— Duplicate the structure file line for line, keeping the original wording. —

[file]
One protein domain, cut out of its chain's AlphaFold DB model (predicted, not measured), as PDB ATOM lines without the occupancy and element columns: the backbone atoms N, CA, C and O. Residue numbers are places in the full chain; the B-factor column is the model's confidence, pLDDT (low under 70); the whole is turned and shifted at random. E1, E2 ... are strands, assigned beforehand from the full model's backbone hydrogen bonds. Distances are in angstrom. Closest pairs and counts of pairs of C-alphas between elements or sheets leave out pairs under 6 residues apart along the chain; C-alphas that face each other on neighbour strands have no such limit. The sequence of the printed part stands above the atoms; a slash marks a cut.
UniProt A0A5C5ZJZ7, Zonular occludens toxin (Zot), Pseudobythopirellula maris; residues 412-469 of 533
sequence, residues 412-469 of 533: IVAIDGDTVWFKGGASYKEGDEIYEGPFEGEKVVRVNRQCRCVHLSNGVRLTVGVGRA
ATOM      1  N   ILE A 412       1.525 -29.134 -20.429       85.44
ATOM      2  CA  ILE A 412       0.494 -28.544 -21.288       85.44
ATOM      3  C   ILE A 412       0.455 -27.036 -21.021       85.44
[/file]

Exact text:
One protein domain, cut out of its chain's AlphaFold DB model (predicted, not measured), as PDB ATOM lines without the occupancy and element columns: the backbone atoms N, CA, C and O. Residue numbers are places in the full chain; the B-factor column is the model's confidence, pLDDT (low under 70); the whole is turned and shifted at random. E1, E2 ... are strands, assigned beforehand from the full model's backbone hydrogen bonds. Distances are in angstrom. Closest pairs and counts of pairs of C-alphas between elements or sheets leave out pairs under 6 residues apart along the chain; C-alphas that face each other on neighbour strands have no such limit. The sequence of the printed part stands above the atoms; a slash marks a cut.
UniProt A0A5C5ZJZ7, Zonular occludens toxin (Zot), Pseudobythopirellula maris; residues 412-469 of 533
sequence, residues 412-469 of 533: IVAIDGDTVWFKGGASYKEGDEIYEGPFEGEKVVRVNRQCRCVHLSNGVRLTVGVGRA
ATOM      1  N   ILE A 412       1.525 -29.134 -20.429       85.44
ATOM      2  CA  ILE A 412       0.494 -28.544 -21.288       85.44
ATOM      3  C   ILE A 412       0.455 -27.036 -21.021       85.44